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Saturday, April 11, 2015

GOLD, GREEN AND CARDINAL RED


I slept for ten hours last night, getting up at 9:20 this morning.  As I missed breakfast in our dining room, I had an unusual and enjoyable brunch of a giant salad (with truffle balsamic and olive oil) I ordered last night (because I was to miss dinner here),  cream of broccoli soup, bagel and glass of red wine on my lanai.  The wine was appropriate because it was close enough to noon.  I noticed various spotches of yellow from my lanai, and was pleased that I could eat outdoors because it was drizzling a bit and my former rooftop dining area could not be used when it rained. Then there is also my sweet basil and mint (four kinds) garden next to where I dine.  But there are more green and gold to come.

This has been a memorable year for the Gold Tree:
  • On January 5 there was a ceremony in tribute to Pearl at the Ala Wai Golf Course.  Perhaps 50 trees have now been planted at Ala Wai, plus the Makalena Golf Course and Hilo Municipal Golf Course.
  • It was just about two months ago that I posted:
     THE GOLD TREE IS BLOOMING IN HONOLULU

I did express puzzlement that the timing was a bit early.  Well, it turned out that was a preview, for more gold trees are now blooming, especially on the University of Hawaii Manoa Campus.  Here is the iconic tree adjacent to Bachman Hall:


A nice bank of these Gold Trees is located next to the Law School by the athletic complex:


The main reason I spent some time on campus yesterday, however, was because I was among a special group of ten invited to a reception before the volleyball match of the #1 NCAA team, the Green Hawaii Rainbows, against the Cardinal Red of Stanford University.  Why cardinal red?  When Stanford University decided to replace "Indians" with something else, the students were asked to make that determination.  So they chose Robber Barons, no doubt referring to the founder.  The University might even deny this history, but the administration selected Cardinals, the color.  The effective unofficial, but operating, mascot is now an idiotic redwood tree, by consensus voted by the Pac 12 as the dumbest in the conference.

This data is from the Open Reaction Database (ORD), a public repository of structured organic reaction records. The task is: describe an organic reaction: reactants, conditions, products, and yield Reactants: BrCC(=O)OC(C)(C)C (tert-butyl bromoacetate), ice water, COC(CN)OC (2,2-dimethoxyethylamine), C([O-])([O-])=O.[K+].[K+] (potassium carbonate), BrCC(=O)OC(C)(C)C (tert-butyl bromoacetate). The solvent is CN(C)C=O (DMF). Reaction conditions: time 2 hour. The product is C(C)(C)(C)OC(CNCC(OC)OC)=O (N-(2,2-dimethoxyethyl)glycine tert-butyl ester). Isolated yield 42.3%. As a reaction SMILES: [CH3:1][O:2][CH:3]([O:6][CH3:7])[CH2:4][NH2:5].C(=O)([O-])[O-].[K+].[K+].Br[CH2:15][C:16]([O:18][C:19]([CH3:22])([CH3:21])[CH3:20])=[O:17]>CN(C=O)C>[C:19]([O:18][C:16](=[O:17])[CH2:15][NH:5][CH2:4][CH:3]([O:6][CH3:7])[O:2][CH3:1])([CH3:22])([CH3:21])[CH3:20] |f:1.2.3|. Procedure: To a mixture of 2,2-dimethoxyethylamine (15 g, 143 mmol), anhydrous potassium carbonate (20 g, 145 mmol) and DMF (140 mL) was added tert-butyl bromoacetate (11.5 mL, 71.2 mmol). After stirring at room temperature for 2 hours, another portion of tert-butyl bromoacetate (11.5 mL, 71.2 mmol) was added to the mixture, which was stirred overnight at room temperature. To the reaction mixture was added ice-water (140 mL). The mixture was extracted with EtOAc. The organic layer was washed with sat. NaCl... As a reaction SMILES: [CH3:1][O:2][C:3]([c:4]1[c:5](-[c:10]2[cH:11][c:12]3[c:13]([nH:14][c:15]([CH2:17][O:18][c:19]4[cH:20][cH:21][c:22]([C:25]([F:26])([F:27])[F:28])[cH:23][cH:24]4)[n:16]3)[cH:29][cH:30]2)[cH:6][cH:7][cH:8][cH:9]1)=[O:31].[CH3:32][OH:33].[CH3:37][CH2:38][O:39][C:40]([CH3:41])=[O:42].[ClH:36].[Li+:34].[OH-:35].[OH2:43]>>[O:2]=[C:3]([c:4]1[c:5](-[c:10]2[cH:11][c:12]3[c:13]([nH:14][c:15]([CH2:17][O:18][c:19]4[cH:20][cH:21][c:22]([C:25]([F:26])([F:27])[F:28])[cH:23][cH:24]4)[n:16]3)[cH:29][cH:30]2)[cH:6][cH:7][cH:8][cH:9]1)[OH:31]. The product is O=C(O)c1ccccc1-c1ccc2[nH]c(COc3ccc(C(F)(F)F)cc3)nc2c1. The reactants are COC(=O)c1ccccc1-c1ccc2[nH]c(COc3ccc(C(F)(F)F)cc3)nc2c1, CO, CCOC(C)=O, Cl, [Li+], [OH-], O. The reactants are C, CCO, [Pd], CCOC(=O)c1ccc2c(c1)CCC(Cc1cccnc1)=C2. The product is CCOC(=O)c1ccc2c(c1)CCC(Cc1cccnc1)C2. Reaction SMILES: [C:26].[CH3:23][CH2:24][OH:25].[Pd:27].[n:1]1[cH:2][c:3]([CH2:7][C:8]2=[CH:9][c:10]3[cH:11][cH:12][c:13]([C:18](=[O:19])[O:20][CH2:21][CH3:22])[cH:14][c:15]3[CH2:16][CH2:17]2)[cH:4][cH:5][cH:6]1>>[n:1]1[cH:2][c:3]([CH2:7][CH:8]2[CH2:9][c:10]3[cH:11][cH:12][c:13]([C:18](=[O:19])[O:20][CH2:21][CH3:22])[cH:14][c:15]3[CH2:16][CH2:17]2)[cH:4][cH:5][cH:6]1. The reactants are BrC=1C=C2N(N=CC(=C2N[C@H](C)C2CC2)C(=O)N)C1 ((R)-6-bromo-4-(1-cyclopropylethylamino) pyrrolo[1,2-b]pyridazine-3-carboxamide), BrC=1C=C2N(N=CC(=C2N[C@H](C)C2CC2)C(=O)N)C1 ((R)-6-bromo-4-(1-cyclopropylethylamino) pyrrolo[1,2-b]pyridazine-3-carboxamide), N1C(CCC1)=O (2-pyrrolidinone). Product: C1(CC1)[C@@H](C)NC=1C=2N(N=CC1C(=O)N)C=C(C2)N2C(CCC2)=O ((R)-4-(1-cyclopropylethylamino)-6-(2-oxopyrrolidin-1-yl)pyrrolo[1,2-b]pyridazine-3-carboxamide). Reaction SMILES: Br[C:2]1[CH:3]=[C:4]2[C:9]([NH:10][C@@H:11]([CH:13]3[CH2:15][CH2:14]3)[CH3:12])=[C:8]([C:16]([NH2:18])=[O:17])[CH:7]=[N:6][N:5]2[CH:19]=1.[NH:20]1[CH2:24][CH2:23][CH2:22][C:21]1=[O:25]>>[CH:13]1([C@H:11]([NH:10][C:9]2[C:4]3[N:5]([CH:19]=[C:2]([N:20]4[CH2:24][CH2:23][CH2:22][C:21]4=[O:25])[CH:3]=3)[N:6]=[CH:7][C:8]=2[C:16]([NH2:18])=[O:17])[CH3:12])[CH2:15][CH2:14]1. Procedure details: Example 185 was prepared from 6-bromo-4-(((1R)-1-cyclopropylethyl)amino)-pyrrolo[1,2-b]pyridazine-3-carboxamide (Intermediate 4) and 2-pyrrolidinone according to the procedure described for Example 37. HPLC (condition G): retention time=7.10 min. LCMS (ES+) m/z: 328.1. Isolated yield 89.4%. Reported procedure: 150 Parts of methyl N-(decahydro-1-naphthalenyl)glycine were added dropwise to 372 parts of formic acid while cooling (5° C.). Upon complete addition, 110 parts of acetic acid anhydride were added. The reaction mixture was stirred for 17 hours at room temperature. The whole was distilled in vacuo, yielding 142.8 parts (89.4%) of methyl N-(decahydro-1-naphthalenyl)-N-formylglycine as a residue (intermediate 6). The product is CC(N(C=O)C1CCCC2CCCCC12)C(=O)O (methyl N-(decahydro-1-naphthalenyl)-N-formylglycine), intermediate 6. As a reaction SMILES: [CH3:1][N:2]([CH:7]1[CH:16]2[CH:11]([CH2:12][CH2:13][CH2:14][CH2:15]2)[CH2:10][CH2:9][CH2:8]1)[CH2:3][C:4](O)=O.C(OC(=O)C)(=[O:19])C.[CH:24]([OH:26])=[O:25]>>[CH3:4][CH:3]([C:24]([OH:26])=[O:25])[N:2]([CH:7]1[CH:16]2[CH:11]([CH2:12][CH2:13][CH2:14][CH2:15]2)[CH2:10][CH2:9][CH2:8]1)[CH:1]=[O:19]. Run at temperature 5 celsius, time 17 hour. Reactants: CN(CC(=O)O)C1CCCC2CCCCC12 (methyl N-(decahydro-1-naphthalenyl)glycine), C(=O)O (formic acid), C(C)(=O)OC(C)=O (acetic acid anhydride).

But it's not as pornographic as you might think, for the red thing hanging out there is the tree's tongue.

Introduced were David Matlin, our new athletic director, and Eran Ganot, our new basketball coach:


The basketball coach is taller.  Then volleyball coach Charlie Wade (below with Chancellor Robert Bley-Vroman) gave a stirring speech:


He indicated that, here, both parents of the recruit he most wanted two years ago, Gabriel Vega (left), taught on our campus, but he nevertheless went on to Stanford, where he is now their top player.  I was standing next to Wade when he completed his talk, so I casually mentioned that it was about thirty years ago that I recruited Gabriel's father to the University of Hawaii.  Luis Vega (right) is now the world authority on ocean thermal energy conversion, and works at the Hawaii Natural Energy Institute (HNEI).  

During the same period back then when I was director of HNEI, I also brought in Steven Masutani and Bor Yann Liaw to the University of Hawaii.  Today, our four offices are on the same floor of the Pacific Ocean Science and Technology building, and, interestingly enough, the sons of Masutani and Liaw are also (although one or both might have recently graduated) at Stanford.  Ah, that's me as a freshman.

Anyway, Hawaii retained its #1 status by beating Stanford in three straight sets.


We all sat right where I took the above photo.  Aside from too many volleyballs careening into us, it was a most noteworthy reception and game.

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